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Optical coherence tomography-based optimization of mohs micrographic surgery of Basal cell carcinoma: a pilot study.

Dermatologic surgery : official publication for American Society for Dermatologic Surgery [et al.]

Wiley

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      Abstract

      Optical coherence tomography (OCT) is a noninvasive imaging technique that uses a low-power infrared laser to image up to 2 mm beneath the skin's surface.

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      Most cited references 19

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      Guidelines for the management of basal cell carcinoma.

       William Telfer,  G B Colver,   (2008)
      This article represents a planned regular updating of the previous British Association of Dermatologists guidelines for the management of basal cell carcinoma. These guidelines present evidence-based guidance for treatment, with identification of the strength of evidence available at the time of preparation of the guidelines, and a brief overview of epidemiological aspects, diagnosis and investigation.
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        Optical coherence tomography: a review of clinical development from bench to bedside.

        Since its introduction, optical coherence tomography (OCT) technology has advanced from the laboratory bench to the clinic and back again. Arising from the fields of low coherence interferometry and optical time- and frequency-domain reflectometry, OCT was initially demonstrated for retinal imaging and followed a unique path to commercialization for clinical use. Concurrently, significant technological advances were brought about from within the research community, including improved laser sources, beam delivery instruments, and detection schemes. While many of these technologies improved retinal imaging, they also allowed for the application of OCT to many new clinical areas. As a result, OCT has been clinically demonstrated in a diverse set of medical and surgical specialties, including gastroenterology, dermatology, cardiology, and oncology, among others. The lessons learned in the clinic are currently spurring a new set of advances in the laboratory that will again expand the clinical use of OCT by adding molecular sensitivity, improving image quality, and increasing acquisition speeds. This continuous cycle of laboratory development and clinical application has allowed the OCT technology to grow at a rapid rate and represents a unique model for the translation of biomedical optics to the patient bedside. This work presents a brief history of OCT development, reviews current clinical applications, discusses some clinical translation challenges, and reviews laboratory developments poised for future clinical application.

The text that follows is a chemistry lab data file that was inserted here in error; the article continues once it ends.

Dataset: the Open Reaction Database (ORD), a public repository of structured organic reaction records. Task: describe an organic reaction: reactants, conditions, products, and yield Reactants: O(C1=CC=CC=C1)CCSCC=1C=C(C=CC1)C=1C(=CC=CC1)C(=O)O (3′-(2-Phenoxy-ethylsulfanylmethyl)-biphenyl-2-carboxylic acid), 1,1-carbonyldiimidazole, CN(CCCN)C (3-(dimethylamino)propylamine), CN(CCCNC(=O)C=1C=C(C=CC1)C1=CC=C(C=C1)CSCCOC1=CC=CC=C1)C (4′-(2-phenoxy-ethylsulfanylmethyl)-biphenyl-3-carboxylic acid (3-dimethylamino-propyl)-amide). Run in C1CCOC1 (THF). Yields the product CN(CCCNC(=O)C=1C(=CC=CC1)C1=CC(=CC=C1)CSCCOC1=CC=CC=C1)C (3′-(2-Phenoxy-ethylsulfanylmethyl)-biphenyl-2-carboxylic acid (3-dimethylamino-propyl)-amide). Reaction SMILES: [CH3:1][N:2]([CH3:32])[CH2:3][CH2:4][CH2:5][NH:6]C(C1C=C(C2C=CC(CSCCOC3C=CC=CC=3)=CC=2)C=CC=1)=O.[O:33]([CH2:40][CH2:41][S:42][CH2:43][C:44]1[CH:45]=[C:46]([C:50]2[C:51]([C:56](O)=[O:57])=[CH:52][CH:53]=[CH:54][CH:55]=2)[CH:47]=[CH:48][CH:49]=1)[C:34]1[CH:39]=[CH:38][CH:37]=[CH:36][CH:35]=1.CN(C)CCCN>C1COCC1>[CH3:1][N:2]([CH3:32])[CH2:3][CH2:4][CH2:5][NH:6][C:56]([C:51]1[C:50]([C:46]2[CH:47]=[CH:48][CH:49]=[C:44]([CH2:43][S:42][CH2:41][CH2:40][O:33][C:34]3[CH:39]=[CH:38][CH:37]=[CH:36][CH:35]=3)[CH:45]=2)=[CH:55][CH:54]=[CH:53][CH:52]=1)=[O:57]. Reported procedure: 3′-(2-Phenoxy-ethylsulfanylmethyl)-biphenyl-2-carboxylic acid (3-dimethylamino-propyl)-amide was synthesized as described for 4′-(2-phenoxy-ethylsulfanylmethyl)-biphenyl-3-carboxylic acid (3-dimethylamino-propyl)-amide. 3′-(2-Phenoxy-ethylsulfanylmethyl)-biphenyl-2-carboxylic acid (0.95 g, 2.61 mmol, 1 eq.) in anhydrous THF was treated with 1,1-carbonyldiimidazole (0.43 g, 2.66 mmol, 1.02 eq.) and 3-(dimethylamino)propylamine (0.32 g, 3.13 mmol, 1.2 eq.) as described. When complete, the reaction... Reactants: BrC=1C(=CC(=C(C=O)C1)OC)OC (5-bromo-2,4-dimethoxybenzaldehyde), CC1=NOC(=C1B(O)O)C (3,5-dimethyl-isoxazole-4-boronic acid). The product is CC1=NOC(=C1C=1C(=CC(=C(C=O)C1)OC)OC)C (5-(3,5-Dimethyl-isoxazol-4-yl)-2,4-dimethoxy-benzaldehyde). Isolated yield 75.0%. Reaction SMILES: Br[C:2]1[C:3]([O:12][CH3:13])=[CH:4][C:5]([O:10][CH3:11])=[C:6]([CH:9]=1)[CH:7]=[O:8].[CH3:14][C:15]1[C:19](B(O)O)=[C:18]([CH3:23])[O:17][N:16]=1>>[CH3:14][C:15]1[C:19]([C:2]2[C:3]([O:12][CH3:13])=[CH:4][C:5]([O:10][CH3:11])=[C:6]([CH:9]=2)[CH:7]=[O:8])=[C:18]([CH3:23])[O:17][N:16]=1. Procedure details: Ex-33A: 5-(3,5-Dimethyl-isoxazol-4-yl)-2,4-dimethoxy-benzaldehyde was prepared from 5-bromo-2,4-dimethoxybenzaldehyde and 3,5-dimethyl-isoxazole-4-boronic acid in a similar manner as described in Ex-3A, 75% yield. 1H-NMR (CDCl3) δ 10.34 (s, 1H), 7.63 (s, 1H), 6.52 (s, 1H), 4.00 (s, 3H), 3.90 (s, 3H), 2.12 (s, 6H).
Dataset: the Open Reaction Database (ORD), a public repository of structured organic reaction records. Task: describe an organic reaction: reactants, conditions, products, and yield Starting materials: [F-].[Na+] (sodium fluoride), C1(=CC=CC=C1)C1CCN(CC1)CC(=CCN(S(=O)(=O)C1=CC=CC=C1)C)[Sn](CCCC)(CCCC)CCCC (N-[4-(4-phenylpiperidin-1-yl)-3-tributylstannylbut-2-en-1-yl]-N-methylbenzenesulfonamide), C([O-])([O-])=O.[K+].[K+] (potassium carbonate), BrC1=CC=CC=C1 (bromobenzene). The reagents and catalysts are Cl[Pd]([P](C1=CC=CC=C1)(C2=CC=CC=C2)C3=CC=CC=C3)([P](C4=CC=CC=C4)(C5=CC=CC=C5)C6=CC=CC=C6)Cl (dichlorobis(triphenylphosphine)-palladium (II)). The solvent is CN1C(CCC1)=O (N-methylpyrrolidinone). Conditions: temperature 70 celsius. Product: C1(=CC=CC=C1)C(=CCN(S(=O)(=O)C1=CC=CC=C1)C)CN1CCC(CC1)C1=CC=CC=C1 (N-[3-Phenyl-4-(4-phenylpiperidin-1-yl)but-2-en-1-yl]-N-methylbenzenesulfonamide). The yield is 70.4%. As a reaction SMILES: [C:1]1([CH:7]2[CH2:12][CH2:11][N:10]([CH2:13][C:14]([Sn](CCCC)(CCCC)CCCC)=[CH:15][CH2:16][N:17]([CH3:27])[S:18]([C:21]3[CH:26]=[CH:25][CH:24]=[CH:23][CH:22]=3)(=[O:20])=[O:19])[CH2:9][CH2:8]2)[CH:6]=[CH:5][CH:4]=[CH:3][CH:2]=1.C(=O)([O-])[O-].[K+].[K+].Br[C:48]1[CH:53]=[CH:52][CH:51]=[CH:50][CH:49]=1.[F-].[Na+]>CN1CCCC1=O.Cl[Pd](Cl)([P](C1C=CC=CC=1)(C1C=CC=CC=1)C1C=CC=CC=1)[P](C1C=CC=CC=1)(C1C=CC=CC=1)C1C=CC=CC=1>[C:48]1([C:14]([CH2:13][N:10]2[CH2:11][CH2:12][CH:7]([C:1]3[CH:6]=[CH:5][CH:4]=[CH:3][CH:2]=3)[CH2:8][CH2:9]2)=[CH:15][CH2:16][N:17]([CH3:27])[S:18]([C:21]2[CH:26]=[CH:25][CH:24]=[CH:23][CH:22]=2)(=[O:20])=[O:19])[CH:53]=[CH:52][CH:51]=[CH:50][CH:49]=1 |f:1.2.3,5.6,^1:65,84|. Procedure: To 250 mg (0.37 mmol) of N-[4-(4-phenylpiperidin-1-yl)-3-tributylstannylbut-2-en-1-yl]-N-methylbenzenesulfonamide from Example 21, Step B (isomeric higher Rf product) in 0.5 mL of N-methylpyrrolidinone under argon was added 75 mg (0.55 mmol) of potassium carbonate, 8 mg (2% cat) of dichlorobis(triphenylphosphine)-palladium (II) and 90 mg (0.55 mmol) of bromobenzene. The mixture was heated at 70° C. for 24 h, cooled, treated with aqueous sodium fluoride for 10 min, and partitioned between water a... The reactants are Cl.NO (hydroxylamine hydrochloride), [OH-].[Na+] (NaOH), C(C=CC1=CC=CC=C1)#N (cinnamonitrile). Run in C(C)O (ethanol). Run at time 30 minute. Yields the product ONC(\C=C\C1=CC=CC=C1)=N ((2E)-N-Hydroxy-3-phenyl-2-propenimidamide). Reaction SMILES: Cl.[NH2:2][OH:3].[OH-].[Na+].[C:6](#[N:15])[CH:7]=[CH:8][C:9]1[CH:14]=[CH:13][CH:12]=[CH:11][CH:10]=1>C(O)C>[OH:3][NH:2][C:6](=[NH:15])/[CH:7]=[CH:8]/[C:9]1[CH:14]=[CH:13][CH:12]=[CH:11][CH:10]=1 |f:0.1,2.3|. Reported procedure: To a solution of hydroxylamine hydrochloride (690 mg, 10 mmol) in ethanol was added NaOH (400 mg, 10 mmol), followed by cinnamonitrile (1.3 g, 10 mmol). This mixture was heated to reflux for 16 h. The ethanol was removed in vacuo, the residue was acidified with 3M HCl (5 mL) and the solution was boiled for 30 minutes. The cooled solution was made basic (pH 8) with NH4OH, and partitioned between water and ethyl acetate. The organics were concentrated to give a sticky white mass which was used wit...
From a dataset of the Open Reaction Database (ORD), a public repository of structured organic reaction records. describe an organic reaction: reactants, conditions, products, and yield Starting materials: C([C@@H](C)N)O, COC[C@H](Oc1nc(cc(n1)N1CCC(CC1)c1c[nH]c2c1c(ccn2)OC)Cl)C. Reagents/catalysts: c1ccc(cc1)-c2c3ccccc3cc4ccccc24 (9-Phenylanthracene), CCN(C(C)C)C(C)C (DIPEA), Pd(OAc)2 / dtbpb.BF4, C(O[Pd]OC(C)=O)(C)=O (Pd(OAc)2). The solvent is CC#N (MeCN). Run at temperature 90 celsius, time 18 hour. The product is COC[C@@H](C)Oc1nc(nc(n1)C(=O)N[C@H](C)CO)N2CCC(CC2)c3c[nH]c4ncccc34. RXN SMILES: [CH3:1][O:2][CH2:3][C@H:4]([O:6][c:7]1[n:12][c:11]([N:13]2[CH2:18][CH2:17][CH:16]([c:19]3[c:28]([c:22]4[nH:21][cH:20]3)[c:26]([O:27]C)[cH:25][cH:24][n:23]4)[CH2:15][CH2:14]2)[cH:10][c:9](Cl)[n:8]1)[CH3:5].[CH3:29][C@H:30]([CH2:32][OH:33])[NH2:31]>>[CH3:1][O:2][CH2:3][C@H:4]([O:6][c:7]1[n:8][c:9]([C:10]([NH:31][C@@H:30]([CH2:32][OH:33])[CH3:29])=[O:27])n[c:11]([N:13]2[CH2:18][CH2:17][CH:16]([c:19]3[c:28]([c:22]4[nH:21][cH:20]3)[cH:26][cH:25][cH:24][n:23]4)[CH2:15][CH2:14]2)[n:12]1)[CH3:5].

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          Optical coherence tomography in dermatology: technical and clinical aspects.

          Optical coherence tomography (OCT), a fairly new non-invasive optical real-time imaging modality, is an emergent in vivo technique, based on the interference (Michelson interferometry) of infrared radiation and living tissues, that allows high-resolution, 2- or 3-dimensional, cross-sectional visualisation of microstructural morphology of tissues. OCT provides depth-resolved images of tissues with resolution up to a few micrometers and depth up to several millimetres depending on tissue type. The investigations using OCT to assess skin structure in clinical settings started in the past decade and consequently proved that this imaging method is useful in visualizing subsurface structures of normal skin, including the epidermis, dermoepidermal junction, dermis, hair follicles, blood vessels and sweat ducts. An increasing number of papers brought evidence of the utility and the precision of OCT technology, in its different technical variants, in diagnosing and monitoring skin disorders, including malignancies and inflammatory conditions, respectively. The present comprehensive review describes and illustrates technical aspects and clinical applications of OCT methods in dermatology.
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            Author and article information

            Journal
            10.1111/dsu.12093
            23293854

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